2. Be relentlessly consistent. Are teachers, assistants, front office staff and school board members all saying the same thing? Inconsistent messaging will cause a host of problems. And in an uncertain time, sowing more uncertainty will be damaging.
  3. Remember your Board. Do board members understand your communication plans around reopening for 2021-22? Do they have high-level talking points about reopening? They’re critical ambassadors for carrying the message that your school has its reopening act together.
  4. Publish everywhere. Post details of your reopening plans on your website, in your e-newsletters, on your social media channels. And remember traditional avenues such as the local newspaper. Offer to write an op-ed piece on how you’re reopening your school. Bet they take it.
  5. Go first. Be the first source for information about your school. The public often uses the speed of information flow as a marker for your preparedness. In today’s age of social media, you must be prepared to do the right thing and tell people while it’s happening that you’re doing the right thing.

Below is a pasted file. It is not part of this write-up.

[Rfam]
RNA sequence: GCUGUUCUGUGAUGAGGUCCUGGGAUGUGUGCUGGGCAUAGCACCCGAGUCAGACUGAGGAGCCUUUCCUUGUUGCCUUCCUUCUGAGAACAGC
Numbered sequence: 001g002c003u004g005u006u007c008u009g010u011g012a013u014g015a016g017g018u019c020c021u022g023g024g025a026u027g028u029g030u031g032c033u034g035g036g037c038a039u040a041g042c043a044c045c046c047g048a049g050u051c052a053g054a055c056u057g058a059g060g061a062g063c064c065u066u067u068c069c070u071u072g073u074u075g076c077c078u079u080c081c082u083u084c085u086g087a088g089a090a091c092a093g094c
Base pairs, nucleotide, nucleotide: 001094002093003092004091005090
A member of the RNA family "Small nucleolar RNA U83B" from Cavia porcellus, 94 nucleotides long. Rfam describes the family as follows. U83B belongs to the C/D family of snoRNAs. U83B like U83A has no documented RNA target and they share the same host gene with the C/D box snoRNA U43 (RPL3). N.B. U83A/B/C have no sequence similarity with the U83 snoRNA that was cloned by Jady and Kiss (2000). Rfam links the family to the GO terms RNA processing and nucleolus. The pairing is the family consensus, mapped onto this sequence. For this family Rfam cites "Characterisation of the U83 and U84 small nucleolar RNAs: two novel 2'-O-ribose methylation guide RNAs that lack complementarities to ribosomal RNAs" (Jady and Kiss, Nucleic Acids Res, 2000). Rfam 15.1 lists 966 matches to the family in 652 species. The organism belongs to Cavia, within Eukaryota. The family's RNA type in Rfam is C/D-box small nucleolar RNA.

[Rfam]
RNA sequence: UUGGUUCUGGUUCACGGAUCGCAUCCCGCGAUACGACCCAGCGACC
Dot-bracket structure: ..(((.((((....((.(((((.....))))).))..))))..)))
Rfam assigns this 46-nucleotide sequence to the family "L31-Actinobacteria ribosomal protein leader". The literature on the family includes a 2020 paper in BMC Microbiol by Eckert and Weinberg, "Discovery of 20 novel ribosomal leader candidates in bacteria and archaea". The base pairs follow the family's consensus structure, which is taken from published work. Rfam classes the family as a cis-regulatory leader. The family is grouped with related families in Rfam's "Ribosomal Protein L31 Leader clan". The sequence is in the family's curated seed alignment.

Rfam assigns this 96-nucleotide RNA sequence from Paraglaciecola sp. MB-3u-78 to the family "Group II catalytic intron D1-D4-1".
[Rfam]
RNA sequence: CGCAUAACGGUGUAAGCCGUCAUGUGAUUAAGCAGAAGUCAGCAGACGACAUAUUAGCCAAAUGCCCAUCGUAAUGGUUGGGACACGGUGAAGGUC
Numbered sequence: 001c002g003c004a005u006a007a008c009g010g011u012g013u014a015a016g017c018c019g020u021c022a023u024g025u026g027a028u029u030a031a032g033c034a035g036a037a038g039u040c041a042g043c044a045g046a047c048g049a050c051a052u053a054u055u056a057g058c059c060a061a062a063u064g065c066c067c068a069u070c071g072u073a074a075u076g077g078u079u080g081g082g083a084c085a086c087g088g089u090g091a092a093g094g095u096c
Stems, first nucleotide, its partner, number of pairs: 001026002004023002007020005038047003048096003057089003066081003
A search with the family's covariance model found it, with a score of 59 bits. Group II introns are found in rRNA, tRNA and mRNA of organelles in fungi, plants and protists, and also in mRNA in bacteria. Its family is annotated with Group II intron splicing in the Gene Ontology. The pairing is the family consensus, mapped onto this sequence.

Show me, don’t tell me

This is one of journalism’s oldest, truest clichés. To make people believe what you’re saying, don’t just recite policies and practices. Show them what you mean.

Consider using Facebook Live or videos or some other method to show and not just tell your stakeholders what you’re doing. Before school starts, show me what your classroom in 2021-22 is going to look like. Recruit student volunteers or ask your teachers to play the part. Show me the hallways between class changes. Show me the lockers. Show me how you’re continuing to clean high-touch areas. Take me inside what you’re planning to do – before you do it.

Plan and adjust

Remember that communications plans are not evergreen documents. Review and update regularly to address emerging issue and concerns. This golden rule will be even more relevant during the 2021-2022 school year. Adjust your communication methods and perhaps add some new ones.  Study what other districts are doing and adopt some of their good ideas.

Most important, you will want to hear from parents, teachers, staff and students and adjust your plan to address their needs.

They looked to you for leadership during a challenging time. They’re still looking.

Thom Fladung is managing partner for Hennes Communications. Contact him at or 216-213-5196 to learn more about presentations on crisis and issues communications for educators and more.